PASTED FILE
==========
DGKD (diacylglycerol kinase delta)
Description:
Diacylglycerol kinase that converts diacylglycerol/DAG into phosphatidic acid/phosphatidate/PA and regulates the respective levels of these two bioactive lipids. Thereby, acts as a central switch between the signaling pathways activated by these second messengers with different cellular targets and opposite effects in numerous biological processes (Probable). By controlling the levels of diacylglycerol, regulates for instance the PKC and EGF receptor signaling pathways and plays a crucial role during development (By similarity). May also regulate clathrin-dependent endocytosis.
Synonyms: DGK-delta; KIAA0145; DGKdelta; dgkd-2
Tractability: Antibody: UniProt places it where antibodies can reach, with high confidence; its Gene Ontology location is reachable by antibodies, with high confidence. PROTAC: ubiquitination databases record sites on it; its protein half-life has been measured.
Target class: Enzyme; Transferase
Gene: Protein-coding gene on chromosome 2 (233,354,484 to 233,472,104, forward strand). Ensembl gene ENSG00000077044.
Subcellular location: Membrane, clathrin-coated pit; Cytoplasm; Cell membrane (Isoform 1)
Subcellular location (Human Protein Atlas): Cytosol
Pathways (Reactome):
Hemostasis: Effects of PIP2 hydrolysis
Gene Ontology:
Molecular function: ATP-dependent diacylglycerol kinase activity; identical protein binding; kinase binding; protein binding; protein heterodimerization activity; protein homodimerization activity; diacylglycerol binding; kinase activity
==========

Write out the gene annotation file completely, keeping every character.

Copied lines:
DGKD (diacylglycerol kinase delta)
Description:
Diacylglycerol kinase that converts diacylglycerol/DAG into phosphatidic acid/phosphatidate/PA and regulates the respective levels of these two bioactive lipids. Thereby, acts as a central switch between the signaling pathways activated by these second messengers with different cellular targets and opposite effects in numerous biological processes (Probable). By controlling the levels of diacylglycerol, regulates for instance the PKC and EGF receptor signaling pathways and plays a crucial role during development (By similarity). May also regulate clathrin-dependent endocytosis.
Synonyms: DGK-delta; KIAA0145; DGKdelta; dgkd-2
Tractability: Antibody: UniProt places it where antibodies can reach, with high confidence; its Gene Ontology location is reachable by antibodies, with high confidence. PROTAC: ubiquitination databases record sites on it; its protein half-life has been measured.
Target class: Enzyme; Transferase
Gene: Protein-coding gene on chromosome 2 (233,354,484 to 233,472,104, forward strand). Ensembl gene ENSG00000077044.
Subcellular location: Membrane, clathrin-coated pit; Cytoplasm; Cell membrane (Isoform 1)
Subcellular location (Human Protein Atlas): Cytosol
Pathways (Reactome):
Hemostasis: Effects of PIP2 hydrolysis
Gene Ontology:
Molecular function: ATP-dependent diacylglycerol kinase activity; identical protein binding; kinase binding; protein binding; protein heterodimerization activity; protein homodimerization activity; diacylglycerol binding; kinase activity